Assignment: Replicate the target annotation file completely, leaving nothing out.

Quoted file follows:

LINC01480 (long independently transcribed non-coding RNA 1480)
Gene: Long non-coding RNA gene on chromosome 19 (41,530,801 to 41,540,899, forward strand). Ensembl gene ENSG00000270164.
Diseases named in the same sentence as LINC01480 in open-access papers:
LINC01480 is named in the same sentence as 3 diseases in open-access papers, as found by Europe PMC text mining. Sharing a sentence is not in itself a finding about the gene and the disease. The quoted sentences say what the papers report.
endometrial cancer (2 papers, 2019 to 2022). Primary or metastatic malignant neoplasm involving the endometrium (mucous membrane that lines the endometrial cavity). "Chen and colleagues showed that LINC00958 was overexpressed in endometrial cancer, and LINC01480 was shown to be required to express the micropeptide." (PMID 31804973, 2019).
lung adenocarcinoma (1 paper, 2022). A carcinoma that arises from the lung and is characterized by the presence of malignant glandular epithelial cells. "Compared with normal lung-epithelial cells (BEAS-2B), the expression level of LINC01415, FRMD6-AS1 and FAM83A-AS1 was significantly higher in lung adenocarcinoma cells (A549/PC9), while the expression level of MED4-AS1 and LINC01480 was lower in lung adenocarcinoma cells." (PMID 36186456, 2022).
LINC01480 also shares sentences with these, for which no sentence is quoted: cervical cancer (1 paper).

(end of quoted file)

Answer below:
LINC01480 (long independently transcribed non-coding RNA 1480)
Gene: Long non-coding RNA gene on chromosome 19 (41,530,801 to 41,540,899, forward strand). Ensembl gene ENSG00000270164.
Diseases named in the same sentence as LINC01480 in open-access papers:
LINC01480 is named in the same sentence as 3 diseases in open-access papers, as found by Europe PMC text mining. Sharing a sentence is not in itself a finding about the gene and the disease. The quoted sentences say what the papers report.
endometrial cancer (2 papers, 2019 to 2022). Primary or metastatic malignant neoplasm involving the endometrium (mucous membrane that lines the endometrial cavity). "Chen and colleagues showed that LINC00958 was overexpressed in endometrial cancer, and LINC01480 was shown to be required to express the micropeptide." (PMID 31804973, 2019).
lung adenocarcinoma (1 paper, 2022). A carcinoma that arises from the lung and is characterized by the presence of malignant glandular epithelial cells. "Compared with normal lung-epithelial cells (BEAS-2B), the expression level of LINC01415, FRMD6-AS1 and FAM83A-AS1 was significantly higher in lung adenocarcinoma cells (A549/PC9), while the expression level of MED4-AS1 and LINC01480 was lower in lung adenocarcinoma cells." (PMID 36186456, 2022).
LINC01480 also shares sentences with these, for which no sentence is quoted: cervical cancer (1 paper).